FIFA games’ loot boxes held as gambling in the Netherlands

FIFA games face a crisis, as the Netherlands government holds them as a form of gambling, leading to a fine of up to €5 million.

FIFA games have faced a lot of controversial opposition from communities. From choreographed gameplay to unreasonably low ratings to players, now it has gone to another level.

FIFA Ultimate Team utilizes a loot box system to make gamers buy loot boxes by online in-game microtransactions. These loot boxes contain randomized game cards, helping players to get better teams. Many countries have declared them a form of gambling, as players spend their money in such transactions without knowing the outcome.

FIFA Ultimate Team: A major stop

Netherlands’ Gambling Authority (KSA) started actions against FUT, stating that the loot boxes violated the Netherlands Betting and Gambling Act. The KSA released its decision to fine EA games in 2019, but now, it has been confirmed by Hague’s district court.

This is definitely a major drawback for EA, given FUT’s part in its annual revenue. According to a report, FIFA brought $1.5 billion for EA, out of the $5.5 billion for 2020. Gaming analysts believe that much of the revenue comes from purchasing loot boxes by players in games.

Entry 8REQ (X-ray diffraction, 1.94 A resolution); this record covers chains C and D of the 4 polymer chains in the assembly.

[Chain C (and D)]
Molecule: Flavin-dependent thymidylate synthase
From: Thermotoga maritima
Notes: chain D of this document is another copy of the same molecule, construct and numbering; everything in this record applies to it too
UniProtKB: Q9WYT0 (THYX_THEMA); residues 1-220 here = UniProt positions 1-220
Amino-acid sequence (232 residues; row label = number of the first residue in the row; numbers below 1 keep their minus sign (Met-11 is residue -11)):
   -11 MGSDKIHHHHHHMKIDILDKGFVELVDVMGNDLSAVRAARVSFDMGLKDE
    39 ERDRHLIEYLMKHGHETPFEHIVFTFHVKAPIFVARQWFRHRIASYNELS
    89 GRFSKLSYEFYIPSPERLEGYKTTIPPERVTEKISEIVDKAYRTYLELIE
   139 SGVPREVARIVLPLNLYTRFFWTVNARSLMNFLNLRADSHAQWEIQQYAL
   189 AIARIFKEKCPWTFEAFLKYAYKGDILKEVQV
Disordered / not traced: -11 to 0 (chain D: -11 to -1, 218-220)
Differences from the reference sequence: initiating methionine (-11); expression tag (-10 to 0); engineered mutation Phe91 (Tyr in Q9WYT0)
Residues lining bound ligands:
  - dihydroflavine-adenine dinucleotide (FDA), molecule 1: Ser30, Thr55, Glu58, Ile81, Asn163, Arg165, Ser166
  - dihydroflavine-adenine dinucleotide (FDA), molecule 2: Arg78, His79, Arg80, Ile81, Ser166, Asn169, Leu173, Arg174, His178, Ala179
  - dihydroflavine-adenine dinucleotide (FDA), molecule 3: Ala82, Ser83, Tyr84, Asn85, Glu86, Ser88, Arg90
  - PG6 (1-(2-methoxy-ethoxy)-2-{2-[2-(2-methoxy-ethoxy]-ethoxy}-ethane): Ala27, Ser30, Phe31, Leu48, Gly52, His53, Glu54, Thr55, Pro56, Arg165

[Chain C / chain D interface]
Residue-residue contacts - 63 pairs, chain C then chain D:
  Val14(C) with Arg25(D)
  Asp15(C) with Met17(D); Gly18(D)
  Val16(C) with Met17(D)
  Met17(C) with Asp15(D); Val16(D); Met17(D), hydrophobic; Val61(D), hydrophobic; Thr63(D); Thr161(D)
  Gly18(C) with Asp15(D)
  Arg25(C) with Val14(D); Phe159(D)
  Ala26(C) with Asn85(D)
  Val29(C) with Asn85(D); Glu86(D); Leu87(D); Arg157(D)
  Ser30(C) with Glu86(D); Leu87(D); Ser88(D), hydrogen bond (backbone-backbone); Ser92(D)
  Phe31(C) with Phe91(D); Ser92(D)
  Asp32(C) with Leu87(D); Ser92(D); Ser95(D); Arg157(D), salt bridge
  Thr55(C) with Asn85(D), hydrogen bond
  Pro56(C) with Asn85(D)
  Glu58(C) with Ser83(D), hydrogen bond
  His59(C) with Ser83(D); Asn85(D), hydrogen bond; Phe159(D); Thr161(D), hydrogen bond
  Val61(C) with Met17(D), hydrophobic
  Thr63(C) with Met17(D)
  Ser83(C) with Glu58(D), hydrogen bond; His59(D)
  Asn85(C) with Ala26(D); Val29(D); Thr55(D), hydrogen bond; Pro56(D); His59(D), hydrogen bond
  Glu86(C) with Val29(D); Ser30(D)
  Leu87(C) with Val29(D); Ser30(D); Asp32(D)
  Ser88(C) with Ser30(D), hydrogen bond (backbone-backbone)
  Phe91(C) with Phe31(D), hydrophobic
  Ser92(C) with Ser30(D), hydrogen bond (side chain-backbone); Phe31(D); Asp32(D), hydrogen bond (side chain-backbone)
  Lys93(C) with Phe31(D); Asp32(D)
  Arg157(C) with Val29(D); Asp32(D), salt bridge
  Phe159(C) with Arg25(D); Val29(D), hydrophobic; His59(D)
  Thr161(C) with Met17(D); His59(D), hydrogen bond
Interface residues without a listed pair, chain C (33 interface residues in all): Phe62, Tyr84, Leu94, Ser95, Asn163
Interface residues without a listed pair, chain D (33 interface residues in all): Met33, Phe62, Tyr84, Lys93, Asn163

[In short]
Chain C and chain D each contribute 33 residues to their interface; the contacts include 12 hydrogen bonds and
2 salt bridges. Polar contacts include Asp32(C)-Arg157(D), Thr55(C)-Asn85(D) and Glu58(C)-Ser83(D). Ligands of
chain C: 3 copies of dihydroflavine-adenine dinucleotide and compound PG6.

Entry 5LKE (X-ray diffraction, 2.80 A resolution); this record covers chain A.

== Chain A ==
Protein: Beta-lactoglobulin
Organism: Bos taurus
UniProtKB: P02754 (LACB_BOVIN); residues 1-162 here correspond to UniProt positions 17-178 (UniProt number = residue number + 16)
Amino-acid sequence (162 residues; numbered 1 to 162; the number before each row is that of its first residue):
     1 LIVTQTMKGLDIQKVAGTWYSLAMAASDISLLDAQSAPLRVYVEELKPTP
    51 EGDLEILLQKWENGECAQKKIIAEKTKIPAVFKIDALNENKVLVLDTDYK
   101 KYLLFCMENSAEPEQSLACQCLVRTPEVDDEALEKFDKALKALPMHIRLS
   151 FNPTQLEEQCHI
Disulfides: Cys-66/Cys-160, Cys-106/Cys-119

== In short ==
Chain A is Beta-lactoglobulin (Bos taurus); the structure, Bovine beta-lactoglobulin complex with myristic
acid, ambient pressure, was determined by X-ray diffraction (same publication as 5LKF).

The country manager for EA Benelux (Belgium, Netherlands, and Luxembourg), Dirk Scholing told PCGamesN in a statement:

 “Players all over the world have enjoyed FIFA and the FIFA Ultimate Team mode for many years and as such, we are disappointed by this decision and what it may mean for our Dutch community. We do not believe that our products and services violate gambling laws in any way.”

He said that EA remained “deeply committed to positive play,” seeking “to bring choice, fairness, value, and fun to all our players.” The company will “remain open to discussions with the Netherlands Gambling Authority and other stakeholders to understand and explore solutions.”

Scholing reiterated, “We do not believe that our products and services violate gambling laws in any way.” He confirmed that they would appeal the court’s decision. He assured that EA would find a way to make an impact on Dutch gamers better and comfortable.

Huge fines: Will they stop loot boxes?

The court imposed a fine of €500,000 per week for EA till it adheres to the rules. The maximum possible fine to be imposed will be up to €5 million. The court gave a window of three weeks to follow the rules and avoid loot boxes.

The court heled that a weekly €250,000 fine will be charged against both EA and its Swiss subsidiary, responsible for FIFA’s sale, for a total of €500,000 a week.

Many nations have taken a stride in classifying game loot boxes as a form of gambling, particularly in Europe. The United Kingdom has taken a firm stand against loot boxes and advocates against its usage by children. Belgium government made EA scrap FIFA points in January 2019, after conducting a criminal investigation in 2018.

Image courtesy of icemanphotos/Shutterstock

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